Many people aren’t aware that there are two different types of division. Even if you search the web, only one type mostly comes up. It’s the type we learn first: that when we share one quantity, we split it into equal parts. This is partitive division, or dividing a quantity into parts. When we divide a whole amount, partitive division tells us how many items there are in each group. Let’s look at a couple of examples.
Jeanine bought 24 buns for a party. She wanted to put an equal amount on each of 6 tables.
How many buns should she put on each table?
Jeanine should put 4 buns on each table.
Armando earned $56 for a day’s work.
If he worked 7 hours, how much was his hourly wage?
Armando’s hourly wage was $8.
The other type is quotative division, and it’s less familiar to most people. In quotative division, we find the number of groups, not how many in each group. It is also known as measurement division, or finding how many of a certain unit it will take to measure something. Let’s look at a couple of examples.
When the party planner was setting up, he found he had 32 place cards. He would like to put four on each table. How many tables would he need to set up?
The party planner would need to set up 8 tables.
For a pizza party, a parent has a maximum budget of 6 pizzas. He plans on each child being allowed three slices. This pizza parlour slices each pizza into 8 slices. How many children can be invited to the party?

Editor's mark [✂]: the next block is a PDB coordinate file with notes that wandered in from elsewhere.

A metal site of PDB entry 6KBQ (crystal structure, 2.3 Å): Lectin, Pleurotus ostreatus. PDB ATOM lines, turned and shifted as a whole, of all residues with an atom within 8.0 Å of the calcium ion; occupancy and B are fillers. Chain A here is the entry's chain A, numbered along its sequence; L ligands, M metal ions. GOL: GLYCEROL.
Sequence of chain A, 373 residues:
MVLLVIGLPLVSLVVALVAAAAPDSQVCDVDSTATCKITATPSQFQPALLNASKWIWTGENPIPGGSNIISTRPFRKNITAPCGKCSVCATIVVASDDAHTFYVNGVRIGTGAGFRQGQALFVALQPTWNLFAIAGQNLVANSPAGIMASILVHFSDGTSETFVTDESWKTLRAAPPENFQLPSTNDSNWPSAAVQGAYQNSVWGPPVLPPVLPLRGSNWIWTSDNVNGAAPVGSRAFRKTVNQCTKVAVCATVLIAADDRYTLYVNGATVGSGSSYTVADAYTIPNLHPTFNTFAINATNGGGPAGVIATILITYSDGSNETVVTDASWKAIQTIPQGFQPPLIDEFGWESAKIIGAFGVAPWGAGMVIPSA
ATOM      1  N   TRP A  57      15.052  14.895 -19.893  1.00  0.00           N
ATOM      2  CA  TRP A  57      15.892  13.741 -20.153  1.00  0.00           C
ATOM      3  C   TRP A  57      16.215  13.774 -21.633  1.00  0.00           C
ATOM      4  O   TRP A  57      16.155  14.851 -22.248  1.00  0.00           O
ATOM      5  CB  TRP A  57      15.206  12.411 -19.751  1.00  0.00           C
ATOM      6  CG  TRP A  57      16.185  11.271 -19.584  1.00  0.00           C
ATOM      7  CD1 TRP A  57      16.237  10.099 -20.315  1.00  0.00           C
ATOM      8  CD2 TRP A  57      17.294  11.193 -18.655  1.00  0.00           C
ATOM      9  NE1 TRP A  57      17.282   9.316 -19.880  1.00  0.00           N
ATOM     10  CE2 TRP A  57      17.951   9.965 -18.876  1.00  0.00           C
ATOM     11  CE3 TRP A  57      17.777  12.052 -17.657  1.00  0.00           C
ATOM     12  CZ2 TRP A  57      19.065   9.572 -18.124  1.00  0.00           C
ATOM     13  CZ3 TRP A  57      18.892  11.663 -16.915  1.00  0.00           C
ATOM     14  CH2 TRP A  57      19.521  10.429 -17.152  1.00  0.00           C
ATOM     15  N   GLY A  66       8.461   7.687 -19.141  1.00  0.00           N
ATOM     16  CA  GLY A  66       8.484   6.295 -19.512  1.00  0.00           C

16 children can be invited to the party.
The above example is as interesting way to model dividing a whole number by a fraction (an upper primary standard in most countries). Although bar modelling may not be as useful as a tool to calculate quotative division problems, it can be very helpful to help students visualize the problem.
Often when teaching such problems, many teachers resort to multiplying by the reciprocal, or 6 × 8/3 (We need to avoid teaching Keep-Change-Flip though, as this 3 mnemonic can lead to lots to misconceptions.).
Did you know that you can also divide using common denominators? You can
change 6 to 48/8 and solve 48/8 ÷ 3/8 . See if you can figure out why this works.
Leave a comment with your thoughts!
Susan Midlarsky is a Math Consultant, a Curriculum Writer, and is keenly interested in questions related to learning math. You can find out more about her at susanmidlarsky.com.